Health workers admit they're not prepared to stem Ebola outbreak

Kenya Union of Clinical Officers (KUCO) chairman Peterson Wachira during press briefing on Monday at Kisumu County Referral Hospital. The union says health workers are not prepared for Ebola outbreak in the counties.

Photo credit: Elizabeth Ojina | Nation Media Group.

Health workers have complained about lack of preparedness in counties to respond to Ebola if the virus finds its way into Kenya.

The workers are not skilled enough to handle the disease, said Kenya Union of Clinical Officers (KUCO) chairman Peterson Wachira.

KUCO identified gaps such as lack of training, unavailability of PPEs and isolation rooms, and sensitisation in the community.

"Our health workers are not prepared to handle an outbreak of the Ebola disease. The medics do not have the basic PPEs that they should be having," Mr Wachira said.

He spoke when county officials toured Kisumu County Referral Hospital to assess its preparedness for Ebola.

"From our assessments, these counties have not done any basic preparations. How can they protect themselves?" he asked.

The Ministry of Health has identified 21 counties that are at high risk of infections.

Mr Wachira said nearly all border counties, such as Migori, Busia and Bungoma, had failed to put in place measures against a possible Ebola case.

"Anybody coming from a hotspot should first be identified at the border point. Secondly, they would be followed up for at least 21 days," he said.

He added: "We expected that somebody would be monitoring these people to ensure that if they have Ebola or symptoms of the disease they will be able to get them early and protect the other people."

With the lack of PPEs, he warned, health workers are at risk of getting Ebola at the border point.

"We have seen some lapses because they have not been trained. If anybody were to come in with Ebola, the first person to be infected is that nurse and clinical officer," Mr Wachira said. 

Protective gear

He added: "We expected at the border point to have medics who are sensitised with the right gown, goggles, mask and gloves but those things are not there."

The union lamented a shortage of health workers in public hospitals to handle infectious diseases.

"We don’t seem to have learned from the effects of Covid-19 and are trying to address the issue of a shortage of health workers. The national government needs to get serious. They don’t have to wait for a case to be confirmed. That will be one too many," he said.

Meanwhile, fishermen and people living near Lake Victoria have expressed fears that they will contract Ebola, citing inadequate screening of people entering Kenya by water.

Bondo Beach Management Unit assistant chairman Julius Odembo said the department of Health had done little to ensure the virus does not enter Kenya.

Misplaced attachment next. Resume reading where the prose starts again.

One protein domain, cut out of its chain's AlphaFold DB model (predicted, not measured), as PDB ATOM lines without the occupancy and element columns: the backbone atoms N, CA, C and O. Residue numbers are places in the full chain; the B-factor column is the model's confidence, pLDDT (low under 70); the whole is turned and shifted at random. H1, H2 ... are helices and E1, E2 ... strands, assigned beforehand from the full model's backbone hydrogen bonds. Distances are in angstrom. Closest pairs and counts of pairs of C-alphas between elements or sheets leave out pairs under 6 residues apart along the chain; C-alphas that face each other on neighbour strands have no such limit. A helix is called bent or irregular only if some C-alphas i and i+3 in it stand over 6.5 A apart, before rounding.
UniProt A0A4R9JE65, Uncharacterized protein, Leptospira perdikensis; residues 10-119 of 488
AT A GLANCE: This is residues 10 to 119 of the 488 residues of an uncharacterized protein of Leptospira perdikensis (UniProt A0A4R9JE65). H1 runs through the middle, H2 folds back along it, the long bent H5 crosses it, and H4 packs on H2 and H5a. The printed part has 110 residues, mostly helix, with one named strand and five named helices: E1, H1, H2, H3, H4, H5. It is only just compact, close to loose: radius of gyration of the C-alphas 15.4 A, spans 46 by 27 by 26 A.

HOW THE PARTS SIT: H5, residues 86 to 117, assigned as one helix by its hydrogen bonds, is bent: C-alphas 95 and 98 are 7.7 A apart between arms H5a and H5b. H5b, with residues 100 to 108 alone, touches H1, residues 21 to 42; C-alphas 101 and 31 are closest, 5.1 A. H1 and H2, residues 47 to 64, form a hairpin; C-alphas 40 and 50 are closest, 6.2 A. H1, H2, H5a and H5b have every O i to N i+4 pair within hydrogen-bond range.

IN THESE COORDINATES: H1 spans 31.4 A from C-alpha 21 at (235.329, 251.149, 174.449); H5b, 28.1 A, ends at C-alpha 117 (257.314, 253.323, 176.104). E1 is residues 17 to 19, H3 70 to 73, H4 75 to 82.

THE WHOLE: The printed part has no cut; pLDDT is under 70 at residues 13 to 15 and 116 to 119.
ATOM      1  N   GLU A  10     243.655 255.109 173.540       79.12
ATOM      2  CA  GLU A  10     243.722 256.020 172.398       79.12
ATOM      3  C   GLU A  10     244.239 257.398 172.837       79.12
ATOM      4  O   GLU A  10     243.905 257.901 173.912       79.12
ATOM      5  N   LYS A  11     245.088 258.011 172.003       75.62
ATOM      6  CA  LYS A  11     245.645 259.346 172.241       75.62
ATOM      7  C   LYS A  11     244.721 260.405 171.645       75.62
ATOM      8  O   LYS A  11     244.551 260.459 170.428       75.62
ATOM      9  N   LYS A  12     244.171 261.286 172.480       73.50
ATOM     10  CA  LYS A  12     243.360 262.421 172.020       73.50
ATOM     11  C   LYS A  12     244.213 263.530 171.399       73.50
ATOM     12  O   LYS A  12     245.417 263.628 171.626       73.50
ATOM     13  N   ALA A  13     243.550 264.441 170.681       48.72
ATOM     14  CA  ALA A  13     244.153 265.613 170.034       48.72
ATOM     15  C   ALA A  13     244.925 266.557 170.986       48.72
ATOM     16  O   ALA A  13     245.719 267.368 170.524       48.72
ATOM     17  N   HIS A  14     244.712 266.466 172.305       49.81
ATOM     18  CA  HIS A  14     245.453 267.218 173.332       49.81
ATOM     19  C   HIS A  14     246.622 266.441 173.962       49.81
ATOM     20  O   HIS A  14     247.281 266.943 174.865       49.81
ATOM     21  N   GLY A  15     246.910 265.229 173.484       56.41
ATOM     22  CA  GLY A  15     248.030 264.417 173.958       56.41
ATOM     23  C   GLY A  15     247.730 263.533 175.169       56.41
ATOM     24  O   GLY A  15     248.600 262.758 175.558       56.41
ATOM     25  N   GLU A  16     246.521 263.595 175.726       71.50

“The coronavirus entered Kenya through airplanes travelling from other countries. Ebola will come in through water,” he said.

“Four counties border Uganda on the lake and little is taking place to ensure that the people coming in through the porous borders are screened.”

He added: “We only hear that there are some facilities in other parts equipped with personnel and screening devices. The health facilities along the beaches have nothing going on. There is no training or sensitisation on how to be safe from contracting Ebola.”

Mr Odembo faulted the five counties bordering the lake, saying they did not take Ebola seriously.

“Kisumu, Siaya, Migori, Homa Bay and Busia county officials are acting as if the disease is still far away in Congo, as it used to be years before. The leaders must act quickly. People need to be sensitised and measures put in place to ensure the disease is kept at bay.”

Uganda’s ministry of health has announced 38 confirmed cases and about eight deaths attributed to Ebola.

The concerns of the fishermen and lake area residents came after a policy brief from the Lake Region Economic Bloc (LREB), which called for surveillance in all counties in Kenya, not only on borders.

LREB’s Dr Shem Otoi advised Kenya’s Ministry of Health not to ignore interior counties in the fight against Ebola.

“We realised most diseases are detected at the border, yet it is important to continue the surveillance in other high-risk counties. If someone is screened at the border and detection of the virus has escaped, they need to be followed up in whatever county they go to,” Dr Otoi said.

In a past briefing, acting Health Director-General Patrick Amoth said closing borders was not a viable solution, calling on the public to be vigilant and alert authorities about anyone from Uganda entering Kenya through unofficial routes.


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